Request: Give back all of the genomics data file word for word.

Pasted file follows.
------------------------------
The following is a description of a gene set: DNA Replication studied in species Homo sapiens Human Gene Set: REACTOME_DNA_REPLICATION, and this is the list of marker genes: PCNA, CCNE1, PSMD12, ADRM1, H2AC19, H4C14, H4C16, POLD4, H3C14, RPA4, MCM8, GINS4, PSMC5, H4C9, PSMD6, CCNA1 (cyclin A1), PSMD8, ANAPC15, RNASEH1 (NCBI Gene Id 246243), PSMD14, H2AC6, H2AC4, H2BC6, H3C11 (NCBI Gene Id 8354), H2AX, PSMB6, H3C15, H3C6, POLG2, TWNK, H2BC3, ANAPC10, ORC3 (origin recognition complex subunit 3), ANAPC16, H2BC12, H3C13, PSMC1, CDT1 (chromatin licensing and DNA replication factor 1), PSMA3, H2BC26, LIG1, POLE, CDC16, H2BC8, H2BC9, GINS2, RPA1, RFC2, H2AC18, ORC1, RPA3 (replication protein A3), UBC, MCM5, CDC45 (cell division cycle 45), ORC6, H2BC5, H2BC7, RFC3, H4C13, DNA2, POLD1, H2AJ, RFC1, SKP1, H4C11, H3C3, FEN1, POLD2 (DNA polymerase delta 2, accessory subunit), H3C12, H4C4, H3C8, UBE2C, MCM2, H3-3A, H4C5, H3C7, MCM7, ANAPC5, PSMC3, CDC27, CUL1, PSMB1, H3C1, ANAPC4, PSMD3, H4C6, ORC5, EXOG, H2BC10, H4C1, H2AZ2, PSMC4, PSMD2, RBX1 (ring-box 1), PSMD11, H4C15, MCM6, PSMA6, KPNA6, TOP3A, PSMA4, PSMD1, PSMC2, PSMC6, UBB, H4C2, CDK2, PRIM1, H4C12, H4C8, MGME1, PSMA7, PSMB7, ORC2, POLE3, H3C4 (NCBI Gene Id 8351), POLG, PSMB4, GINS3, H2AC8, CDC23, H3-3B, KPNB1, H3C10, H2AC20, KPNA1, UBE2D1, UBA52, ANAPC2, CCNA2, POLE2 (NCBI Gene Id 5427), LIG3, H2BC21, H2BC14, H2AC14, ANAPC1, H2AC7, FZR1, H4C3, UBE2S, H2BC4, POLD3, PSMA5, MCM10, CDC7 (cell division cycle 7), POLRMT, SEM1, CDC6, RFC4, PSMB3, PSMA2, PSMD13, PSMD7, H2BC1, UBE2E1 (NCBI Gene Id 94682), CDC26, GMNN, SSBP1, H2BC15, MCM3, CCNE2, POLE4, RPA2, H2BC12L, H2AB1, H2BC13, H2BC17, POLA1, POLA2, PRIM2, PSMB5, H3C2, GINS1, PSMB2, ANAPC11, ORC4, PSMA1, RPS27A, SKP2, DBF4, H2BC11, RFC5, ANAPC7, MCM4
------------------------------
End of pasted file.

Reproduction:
The following is a description of a gene set: DNA Replication studied in species Homo sapiens Human Gene Set: REACTOME_DNA_REPLICATION, and this is the list of marker genes: PCNA, CCNE1, PSMD12, ADRM1, H2AC19, H4C14, H4C16, POLD4, H3C14, RPA4, MCM8, GINS4, PSMC5, H4C9, PSMD6, CCNA1 (cyclin A1), PSMD8, ANAPC15, RNASEH1 (NCBI Gene Id 246243), PSMD14, H2AC6, H2AC4, H2BC6, H3C11 (NCBI Gene Id 8354), H2AX, PSMB6, H3C15, H3C6, POLG2, TWNK, H2BC3, ANAPC10, ORC3 (origin recognition complex subunit 3), ANAPC16, H2BC12, H3C13, PSMC1, CDT1 (chromatin licensing and DNA replication factor 1), PSMA3, H2BC26, LIG1, POLE, CDC16, H2BC8, H2BC9, GINS2, RPA1, RFC2, H2AC18, ORC1, RPA3 (replication protein A3), UBC, MCM5, CDC45 (cell division cycle 45), ORC6, H2BC5, H2BC7, RFC3, H4C13, DNA2, POLD1, H2AJ, RFC1, SKP1, H4C11, H3C3, FEN1, POLD2 (DNA polymerase delta 2, accessory subunit), H3C12, H4C4, H3C8, UBE2C, MCM2, H3-3A, H4C5, H3C7, MCM7, ANAPC5, PSMC3, CDC27, CUL1, PSMB1, H3C1, ANAPC4, PSMD3, H4C6, ORC5, EXOG, H2BC10, H4C1, H2AZ2, PSMC4, PSMD2, RBX1 (ring-box 1), PSMD11, H4C15, MCM6, PSMA6, KPNA6, TOP3A, PSMA4, PSMD1, PSMC2, PSMC6, UBB, H4C2, CDK2, PRIM1, H4C12, H4C8, MGME1, PSMA7, PSMB7, ORC2, POLE3, H3C4 (NCBI Gene Id 8351), POLG, PSMB4, GINS3, H2AC8, CDC23, H3-3B, KPNB1, H3C10, H2AC20, KPNA1, UBE2D1, UBA52, ANAPC2, CCNA2, POLE2 (NCBI Gene Id 5427), LIG3, H2BC21, H2BC14, H2AC14, ANAPC1, H2AC7, FZR1, H4C3, UBE2S, H2BC4, POLD3, PSMA5, MCM10, CDC7 (cell division cycle 7), POLRMT, SEM1, CDC6, RFC4, PSMB3, PSMA2, PSMD13, PSMD7, H2BC1, UBE2E1 (NCBI Gene Id 94682), CDC26, GMNN, SSBP1, H2BC15, MCM3, CCNE2, POLE4, RPA2, H2BC12L, H2AB1, H2BC13, H2BC17, POLA1, POLA2, PRIM2, PSMB5, H3C2, GINS1, PSMB2, ANAPC11, ORC4, PSMA1, RPS27A, SKP2, DBF4, H2BC11, RFC5, ANAPC7, MCM4